The stock market is the same.  There is demand. There is supply. Both are measurable. Both change constantly because the motivation of consumers differs. Some want to own it for years, some want to own it for 2 milliseconds, or roughly 0.05% of the time it takes to blink your eyes.

Both forms of demand set price, but one is there a whole lot more than the other. If the only behavior you consider is the one wanting to own for years, you’re not only a buffoon in the midst of courtiers. You’re wrong.  And ill-informed.

Thankfully, we can solve that social foible. And sort the data for you.

The stock market is about supply and demand. Earnings season is upon us again.  The market will once more tell us not about the economy or earnings, but supply and demand.

Ask us, and we’ll show you what your data say comes next.

The World Rocks and Markets Roll

Memo on a 70-point swing: Saturday we hiked the red rocks at the Denver Front Range’s Roxborough Park. It was 62 degrees Fahrenheit. This morning it was ten below zero.

Last Friday I was in Dallas (seventy-five degrees warm) for a trading panel discussion at the NIRI Dallas-Fort Worth chapter. Also Friday, the Market Structure Map from last week on artificial liquidity ran courtesy of Joe Saluzzi at the Themis Trading blog, and at Welling@Weeden, Kate Welling’s respected letter at Weeden & Co. (many thanks to both generous hosts). Today against a rocking backdrop of geopolitical unrest, rising global inflation, commodity uncertainty and cold winter weather, US equities are rolling.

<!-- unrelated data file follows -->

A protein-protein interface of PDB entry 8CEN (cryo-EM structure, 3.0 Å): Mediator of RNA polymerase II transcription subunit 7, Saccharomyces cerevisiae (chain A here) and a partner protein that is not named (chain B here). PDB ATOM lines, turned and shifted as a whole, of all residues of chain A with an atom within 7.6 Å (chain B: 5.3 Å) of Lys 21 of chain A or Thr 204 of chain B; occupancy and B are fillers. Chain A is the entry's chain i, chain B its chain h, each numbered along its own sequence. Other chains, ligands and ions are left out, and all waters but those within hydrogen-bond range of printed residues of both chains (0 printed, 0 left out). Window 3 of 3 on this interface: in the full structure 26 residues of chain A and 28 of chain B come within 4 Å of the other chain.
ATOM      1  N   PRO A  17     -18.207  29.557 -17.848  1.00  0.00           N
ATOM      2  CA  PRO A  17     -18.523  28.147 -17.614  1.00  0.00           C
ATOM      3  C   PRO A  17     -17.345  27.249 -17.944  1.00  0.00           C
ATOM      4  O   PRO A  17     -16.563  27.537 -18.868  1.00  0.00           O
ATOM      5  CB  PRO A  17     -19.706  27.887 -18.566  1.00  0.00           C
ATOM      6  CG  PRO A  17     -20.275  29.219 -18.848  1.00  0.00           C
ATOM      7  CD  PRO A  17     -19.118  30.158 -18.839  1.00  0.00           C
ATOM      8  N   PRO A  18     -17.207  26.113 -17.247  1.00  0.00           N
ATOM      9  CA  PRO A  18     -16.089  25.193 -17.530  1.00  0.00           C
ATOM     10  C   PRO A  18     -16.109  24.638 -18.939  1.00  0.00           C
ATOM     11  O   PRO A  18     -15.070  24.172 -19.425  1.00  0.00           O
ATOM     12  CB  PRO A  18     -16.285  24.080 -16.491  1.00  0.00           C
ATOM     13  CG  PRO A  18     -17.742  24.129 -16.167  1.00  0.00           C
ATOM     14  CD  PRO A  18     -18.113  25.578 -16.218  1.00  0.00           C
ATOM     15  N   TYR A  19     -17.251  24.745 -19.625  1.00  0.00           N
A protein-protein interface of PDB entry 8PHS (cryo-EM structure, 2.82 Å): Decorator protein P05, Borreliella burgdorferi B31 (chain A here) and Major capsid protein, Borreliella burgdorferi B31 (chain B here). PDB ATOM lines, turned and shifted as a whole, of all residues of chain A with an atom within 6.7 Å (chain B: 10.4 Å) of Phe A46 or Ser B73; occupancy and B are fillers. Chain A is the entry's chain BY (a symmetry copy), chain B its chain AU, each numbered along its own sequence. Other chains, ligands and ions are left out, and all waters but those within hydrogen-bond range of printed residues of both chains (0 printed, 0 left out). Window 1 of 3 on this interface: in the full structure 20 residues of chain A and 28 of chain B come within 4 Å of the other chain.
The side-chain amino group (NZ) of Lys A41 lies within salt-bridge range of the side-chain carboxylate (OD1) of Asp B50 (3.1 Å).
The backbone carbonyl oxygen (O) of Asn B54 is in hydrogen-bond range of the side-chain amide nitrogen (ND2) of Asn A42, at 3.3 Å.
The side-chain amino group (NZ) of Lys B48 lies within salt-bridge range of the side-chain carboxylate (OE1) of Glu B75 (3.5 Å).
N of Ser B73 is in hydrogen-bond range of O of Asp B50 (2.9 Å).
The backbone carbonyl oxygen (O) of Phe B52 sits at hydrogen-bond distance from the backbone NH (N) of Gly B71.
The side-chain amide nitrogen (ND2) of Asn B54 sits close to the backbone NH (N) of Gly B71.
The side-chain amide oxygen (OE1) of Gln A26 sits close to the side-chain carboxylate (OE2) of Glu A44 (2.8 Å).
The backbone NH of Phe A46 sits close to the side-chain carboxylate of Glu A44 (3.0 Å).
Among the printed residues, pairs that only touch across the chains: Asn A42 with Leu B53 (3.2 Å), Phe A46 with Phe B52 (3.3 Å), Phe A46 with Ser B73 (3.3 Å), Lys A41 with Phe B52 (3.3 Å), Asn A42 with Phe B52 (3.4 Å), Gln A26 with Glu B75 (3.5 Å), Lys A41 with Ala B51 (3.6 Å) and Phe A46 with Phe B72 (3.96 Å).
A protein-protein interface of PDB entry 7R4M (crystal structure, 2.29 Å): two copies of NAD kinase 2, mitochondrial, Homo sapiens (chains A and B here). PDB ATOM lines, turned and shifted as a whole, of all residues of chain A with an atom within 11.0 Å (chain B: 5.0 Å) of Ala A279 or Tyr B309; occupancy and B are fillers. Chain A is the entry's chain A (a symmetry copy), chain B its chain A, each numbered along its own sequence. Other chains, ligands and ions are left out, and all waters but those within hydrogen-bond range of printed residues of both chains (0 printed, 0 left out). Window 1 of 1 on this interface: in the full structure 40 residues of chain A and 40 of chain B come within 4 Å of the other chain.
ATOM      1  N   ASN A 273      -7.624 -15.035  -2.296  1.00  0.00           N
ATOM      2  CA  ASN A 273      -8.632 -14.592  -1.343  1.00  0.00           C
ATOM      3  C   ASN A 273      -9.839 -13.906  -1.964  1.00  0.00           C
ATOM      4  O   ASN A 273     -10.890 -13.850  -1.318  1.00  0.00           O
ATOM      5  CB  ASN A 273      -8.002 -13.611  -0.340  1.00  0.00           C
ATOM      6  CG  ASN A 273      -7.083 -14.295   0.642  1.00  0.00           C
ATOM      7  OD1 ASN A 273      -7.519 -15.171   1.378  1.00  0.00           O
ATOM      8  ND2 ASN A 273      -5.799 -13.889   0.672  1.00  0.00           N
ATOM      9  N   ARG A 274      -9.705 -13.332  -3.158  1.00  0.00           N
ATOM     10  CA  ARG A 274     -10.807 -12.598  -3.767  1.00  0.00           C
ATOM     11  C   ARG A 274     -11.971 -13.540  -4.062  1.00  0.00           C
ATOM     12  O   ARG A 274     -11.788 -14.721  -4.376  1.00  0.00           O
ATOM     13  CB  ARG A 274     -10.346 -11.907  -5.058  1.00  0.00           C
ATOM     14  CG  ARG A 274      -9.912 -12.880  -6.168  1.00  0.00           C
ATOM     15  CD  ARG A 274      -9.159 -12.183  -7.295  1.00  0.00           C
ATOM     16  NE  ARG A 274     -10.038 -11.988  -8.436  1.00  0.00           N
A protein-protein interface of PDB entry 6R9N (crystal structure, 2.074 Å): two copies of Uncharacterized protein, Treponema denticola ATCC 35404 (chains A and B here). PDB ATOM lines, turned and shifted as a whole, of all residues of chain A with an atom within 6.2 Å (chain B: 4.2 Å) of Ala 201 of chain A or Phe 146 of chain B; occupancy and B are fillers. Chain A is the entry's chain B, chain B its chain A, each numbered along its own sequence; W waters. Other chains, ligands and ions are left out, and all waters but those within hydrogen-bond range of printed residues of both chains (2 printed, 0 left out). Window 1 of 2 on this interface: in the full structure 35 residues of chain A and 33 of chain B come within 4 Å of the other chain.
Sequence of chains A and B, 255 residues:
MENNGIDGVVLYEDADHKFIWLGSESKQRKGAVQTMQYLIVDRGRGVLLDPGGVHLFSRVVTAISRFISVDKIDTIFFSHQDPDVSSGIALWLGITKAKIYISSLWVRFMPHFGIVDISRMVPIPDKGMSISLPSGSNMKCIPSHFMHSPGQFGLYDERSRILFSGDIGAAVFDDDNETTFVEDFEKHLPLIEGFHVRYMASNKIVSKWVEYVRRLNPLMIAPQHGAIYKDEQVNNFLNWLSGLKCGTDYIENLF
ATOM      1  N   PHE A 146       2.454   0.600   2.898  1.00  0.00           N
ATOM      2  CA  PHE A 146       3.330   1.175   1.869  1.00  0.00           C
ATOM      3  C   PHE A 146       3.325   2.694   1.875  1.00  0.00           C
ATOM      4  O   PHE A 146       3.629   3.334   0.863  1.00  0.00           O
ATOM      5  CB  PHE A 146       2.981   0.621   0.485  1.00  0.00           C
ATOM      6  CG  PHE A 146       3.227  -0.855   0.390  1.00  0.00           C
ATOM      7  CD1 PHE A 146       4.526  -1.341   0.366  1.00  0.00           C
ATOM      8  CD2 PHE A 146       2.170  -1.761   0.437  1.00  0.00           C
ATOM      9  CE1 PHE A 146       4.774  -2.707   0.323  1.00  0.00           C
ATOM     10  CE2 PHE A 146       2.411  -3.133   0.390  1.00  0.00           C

Talk about wild temperature swings. Higher prices are nice. We loved them in home values too five years ago. There is no better way to be cool in the IR chair than riding a hot stock. And most times, your executives think your share price is undervalued.